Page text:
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A sacred place can be defined as a place or a site where human beings go to seek the truth, meaning with divine inspiration that is mingled with beliefs and practices in an attempt to find the truth. Cathedrals, mosques, temples, and so on represent the human need for deeper insights into life questions. Humans approach these sacred places to answer questions of identity. A spiritual place is where one’s contemplates divine mystery in spiritual openness. Sacred places have an aesthetic value to those who regard them as sacred.
Choice of a Sacred Place
A sacred place as one person’s preference is different in many ways from another. A person can make a place sacred by choosing a place where one feels that he can get in touch with one’s inner self or a higher self (Craword, 2010, 3). Comfort and relaxation is a top priority for the area set aside (Craword, 2010, 3). The place has to be tranquil to enable one to perform any spiritual need, such as prayer or meditation.
This has to be a place where one feels relaxed and comfortable within the surroundings to enable one to maintain a practice. The place chosen has a quiet and a place where feels some sense of privacy (Craword, 2010, 7).
Sadako Peace Garden
The Sadako Peace Garden is at a retreat center in Santa Barbara. The garden is a natural garden for reflection and spiritual fulfillment with divine intervention. The garden is named in memory of Sadako Sisako, who was a survivor of the Hiroshima atomic bomb accident. Sadako later developed leukemia, and many doctors believed that this was a result of nuclear poisoning from the nuclear bombs. In Japan, there is a tradition of paper planes if one folded 1,000 paper cranes for a wish. With this in mind, Sadako began folding paper cranes hoping she would get better as well attain world peace. Unfortunately, she died after the 646-paper crane. Her classmates folded the rest of them. In her memory, there’s a statue in the Peace Memorial Park in Hiroshima where people from all over the world visiting Japan come to fold paper cranes for world peace.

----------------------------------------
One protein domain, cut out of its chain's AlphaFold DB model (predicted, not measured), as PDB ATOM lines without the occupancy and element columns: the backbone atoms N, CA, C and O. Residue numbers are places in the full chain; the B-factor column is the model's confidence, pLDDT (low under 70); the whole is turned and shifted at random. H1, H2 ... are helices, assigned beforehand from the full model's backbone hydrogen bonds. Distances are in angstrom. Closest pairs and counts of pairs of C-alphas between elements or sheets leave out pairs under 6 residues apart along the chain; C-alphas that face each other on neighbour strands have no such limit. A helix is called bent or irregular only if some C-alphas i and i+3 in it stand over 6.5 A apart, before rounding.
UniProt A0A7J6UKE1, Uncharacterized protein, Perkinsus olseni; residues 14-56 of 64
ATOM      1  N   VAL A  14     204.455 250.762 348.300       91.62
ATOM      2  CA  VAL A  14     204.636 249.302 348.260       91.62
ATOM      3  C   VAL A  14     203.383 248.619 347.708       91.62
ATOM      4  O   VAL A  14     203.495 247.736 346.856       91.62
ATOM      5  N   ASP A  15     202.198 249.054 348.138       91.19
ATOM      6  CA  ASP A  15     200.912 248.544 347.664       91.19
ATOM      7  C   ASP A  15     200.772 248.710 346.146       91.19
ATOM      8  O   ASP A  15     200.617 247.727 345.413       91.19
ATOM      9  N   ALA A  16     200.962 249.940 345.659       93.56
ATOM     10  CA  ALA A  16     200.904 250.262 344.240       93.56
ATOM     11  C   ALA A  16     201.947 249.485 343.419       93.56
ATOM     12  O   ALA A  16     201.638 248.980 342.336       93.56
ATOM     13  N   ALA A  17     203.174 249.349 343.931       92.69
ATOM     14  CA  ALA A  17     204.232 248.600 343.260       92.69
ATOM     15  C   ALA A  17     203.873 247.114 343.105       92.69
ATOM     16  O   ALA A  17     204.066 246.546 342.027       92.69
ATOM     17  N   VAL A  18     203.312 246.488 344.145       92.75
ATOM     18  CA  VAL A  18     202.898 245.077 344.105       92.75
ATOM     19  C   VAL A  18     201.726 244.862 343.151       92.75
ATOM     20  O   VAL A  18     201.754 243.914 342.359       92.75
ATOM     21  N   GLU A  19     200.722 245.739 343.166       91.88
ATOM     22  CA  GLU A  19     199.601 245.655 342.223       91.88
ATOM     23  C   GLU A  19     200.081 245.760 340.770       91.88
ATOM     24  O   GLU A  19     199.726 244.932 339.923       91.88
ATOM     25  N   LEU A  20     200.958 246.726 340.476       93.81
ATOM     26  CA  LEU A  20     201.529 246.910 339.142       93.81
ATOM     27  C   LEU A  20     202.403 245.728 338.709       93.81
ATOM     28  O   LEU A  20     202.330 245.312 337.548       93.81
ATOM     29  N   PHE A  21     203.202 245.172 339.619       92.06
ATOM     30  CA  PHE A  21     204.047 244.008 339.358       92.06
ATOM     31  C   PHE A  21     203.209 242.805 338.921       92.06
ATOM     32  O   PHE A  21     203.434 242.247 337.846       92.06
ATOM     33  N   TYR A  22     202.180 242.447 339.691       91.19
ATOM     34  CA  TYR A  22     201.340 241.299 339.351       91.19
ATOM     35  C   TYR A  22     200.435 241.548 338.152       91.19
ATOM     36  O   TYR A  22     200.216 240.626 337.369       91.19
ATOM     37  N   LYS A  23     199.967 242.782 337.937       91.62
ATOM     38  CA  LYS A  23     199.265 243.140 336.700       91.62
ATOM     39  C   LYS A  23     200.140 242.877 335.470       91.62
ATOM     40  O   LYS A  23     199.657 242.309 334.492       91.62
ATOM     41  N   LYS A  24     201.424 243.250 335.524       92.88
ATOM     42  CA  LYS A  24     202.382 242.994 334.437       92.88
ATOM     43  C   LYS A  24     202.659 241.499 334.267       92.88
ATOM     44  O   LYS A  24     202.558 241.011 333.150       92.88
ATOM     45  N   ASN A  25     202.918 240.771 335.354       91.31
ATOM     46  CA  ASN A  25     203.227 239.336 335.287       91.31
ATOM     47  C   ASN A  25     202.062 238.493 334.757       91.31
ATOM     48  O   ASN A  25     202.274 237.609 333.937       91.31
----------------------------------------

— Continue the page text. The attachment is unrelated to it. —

The 50th anniversary of the Hiroshima attack was commemorated at the center. The garden was dedicated to people who have worked hard all over the world to ensure world peace.
This small garden is dedicated to all those persons who strive to achieve world peace and also as well renew community interest to nurture peace in their communities and the whole world over.
Religion mythology and other systems of what would be considered as a human belief system are characterized as a culture of particular people. Scholars argue that religion is a structure that gives orientation to its believers. In traditional societies, myths represent the absolute truth, unlike in modern societies where the truth is subjective. Sacred places in these societies differ, but what is common amongst them is that each religion has its own sacred places ( Leonard et al., 2004, 7). Sacred places can be for an individual as per their choice or a communal one to be shared by many.
Leonard, S, & McClure, M. (2004). Myth & Knowing: An Introduction to World Mythology. New York. McGraw-Hill
Craword, B. (2010). Creating Your Own Sacred Place. Web.